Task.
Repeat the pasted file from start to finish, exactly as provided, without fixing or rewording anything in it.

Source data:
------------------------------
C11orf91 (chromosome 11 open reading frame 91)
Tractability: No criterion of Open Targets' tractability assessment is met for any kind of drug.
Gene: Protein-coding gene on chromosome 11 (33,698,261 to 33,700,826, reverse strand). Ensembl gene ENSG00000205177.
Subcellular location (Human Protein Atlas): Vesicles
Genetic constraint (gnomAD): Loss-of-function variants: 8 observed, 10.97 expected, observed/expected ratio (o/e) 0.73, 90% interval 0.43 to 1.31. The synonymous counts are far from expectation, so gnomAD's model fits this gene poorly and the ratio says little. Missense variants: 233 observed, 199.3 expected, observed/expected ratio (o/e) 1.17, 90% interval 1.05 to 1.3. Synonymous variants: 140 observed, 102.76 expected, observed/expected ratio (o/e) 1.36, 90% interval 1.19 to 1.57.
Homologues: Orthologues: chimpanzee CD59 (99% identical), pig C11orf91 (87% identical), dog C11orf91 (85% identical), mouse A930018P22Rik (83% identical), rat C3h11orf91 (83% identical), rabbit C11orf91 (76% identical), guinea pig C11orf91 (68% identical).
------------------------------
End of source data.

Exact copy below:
C11orf91 (chromosome 11 open reading frame 91)
Tractability: No criterion of Open Targets' tractability assessment is met for any kind of drug.
Gene: Protein-coding gene on chromosome 11 (33,698,261 to 33,700,826, reverse strand). Ensembl gene ENSG00000205177.
Subcellular location (Human Protein Atlas): Vesicles
Genetic constraint (gnomAD): Loss-of-function variants: 8 observed, 10.97 expected, observed/expected ratio (o/e) 0.73, 90% interval 0.43 to 1.31. The synonymous counts are far from expectation, so gnomAD's model fits this gene poorly and the ratio says little. Missense variants: 233 observed, 199.3 expected, observed/expected ratio (o/e) 1.17, 90% interval 1.05 to 1.3. Synonymous variants: 140 observed, 102.76 expected, observed/expected ratio (o/e) 1.36, 90% interval 1.19 to 1.57.
Homologues: Orthologues: chimpanzee CD59 (99% identical), pig C11orf91 (87% identical), dog C11orf91 (85% identical), mouse A930018P22Rik (83% identical), rat C3h11orf91 (83% identical), rabbit C11orf91 (76% identical), guinea pig C11orf91 (68% identical).